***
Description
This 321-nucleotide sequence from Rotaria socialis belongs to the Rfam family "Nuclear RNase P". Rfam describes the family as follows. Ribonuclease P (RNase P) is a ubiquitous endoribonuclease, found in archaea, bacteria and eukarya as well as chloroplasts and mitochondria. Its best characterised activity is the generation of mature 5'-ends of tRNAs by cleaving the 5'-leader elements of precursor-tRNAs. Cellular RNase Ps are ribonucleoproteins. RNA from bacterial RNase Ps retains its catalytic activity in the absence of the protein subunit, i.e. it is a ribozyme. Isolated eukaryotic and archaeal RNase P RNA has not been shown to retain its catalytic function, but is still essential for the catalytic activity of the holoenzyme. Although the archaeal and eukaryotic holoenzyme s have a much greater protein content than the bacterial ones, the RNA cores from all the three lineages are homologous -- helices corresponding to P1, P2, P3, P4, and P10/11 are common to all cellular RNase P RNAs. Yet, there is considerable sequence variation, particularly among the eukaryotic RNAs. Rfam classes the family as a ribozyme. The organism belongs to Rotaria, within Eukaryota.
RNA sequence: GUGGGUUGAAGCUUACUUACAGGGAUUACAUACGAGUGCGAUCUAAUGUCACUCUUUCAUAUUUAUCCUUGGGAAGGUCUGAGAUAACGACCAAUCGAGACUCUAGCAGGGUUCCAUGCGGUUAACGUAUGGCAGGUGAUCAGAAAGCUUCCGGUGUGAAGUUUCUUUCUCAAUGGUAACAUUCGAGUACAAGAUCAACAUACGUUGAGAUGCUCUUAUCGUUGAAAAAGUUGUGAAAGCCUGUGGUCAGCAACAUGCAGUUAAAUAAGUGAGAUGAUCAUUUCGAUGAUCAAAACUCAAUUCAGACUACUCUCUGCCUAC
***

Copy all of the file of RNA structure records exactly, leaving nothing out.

Description
This 321-nucleotide sequence from Rotaria socialis belongs to the Rfam family "Nuclear RNase P". Rfam describes the family as follows. Ribonuclease P (RNase P) is a ubiquitous endoribonuclease, found in archaea, bacteria and eukarya as well as chloroplasts and mitochondria. Its best characterised activity is the generation of mature 5'-ends of tRNAs by cleaving the 5'-leader elements of precursor-tRNAs. Cellular RNase Ps are ribonucleoproteins. RNA from bacterial RNase Ps retains its catalytic activity in the absence of the protein subunit, i.e. it is a ribozyme. Isolated eukaryotic and archaeal RNase P RNA has not been shown to retain its catalytic function, but is still essential for the catalytic activity of the holoenzyme. Although the archaeal and eukaryotic holoenzyme s have a much greater protein content than the bacterial ones, the RNA cores from all the three lineages are homologous -- helices corresponding to P1, P2, P3, P4, and P10/11 are common to all cellular RNase P RNAs. Yet, there is considerable sequence variation, particularly among the eukaryotic RNAs. Rfam classes the family as a ribozyme. The organism belongs to Rotaria, within Eukaryota.
RNA sequence: GUGGGUUGAAGCUUACUUACAGGGAUUACAUACGAGUGCGAUCUAAUGUCACUCUUUCAUAUUUAUCCUUGGGAAGGUCUGAGAUAACGACCAAUCGAGACUCUAGCAGGGUUCCAUGCGGUUAACGUAUGGCAGGUGAUCAGAAAGCUUCCGGUGUGAAGUUUCUUUCUCAAUGGUAACAUUCGAGUACAAGAUCAACAUACGUUGAGAUGCUCUUAUCGUUGAAAAAGUUGUGAAAGCCUGUGGUCAGCAACAUGCAGUUAAAUAAGUGAGAUGAUCAUUUCGAUGAUCAAAACUCAAUUCAGACUACUCUCUGCCUAC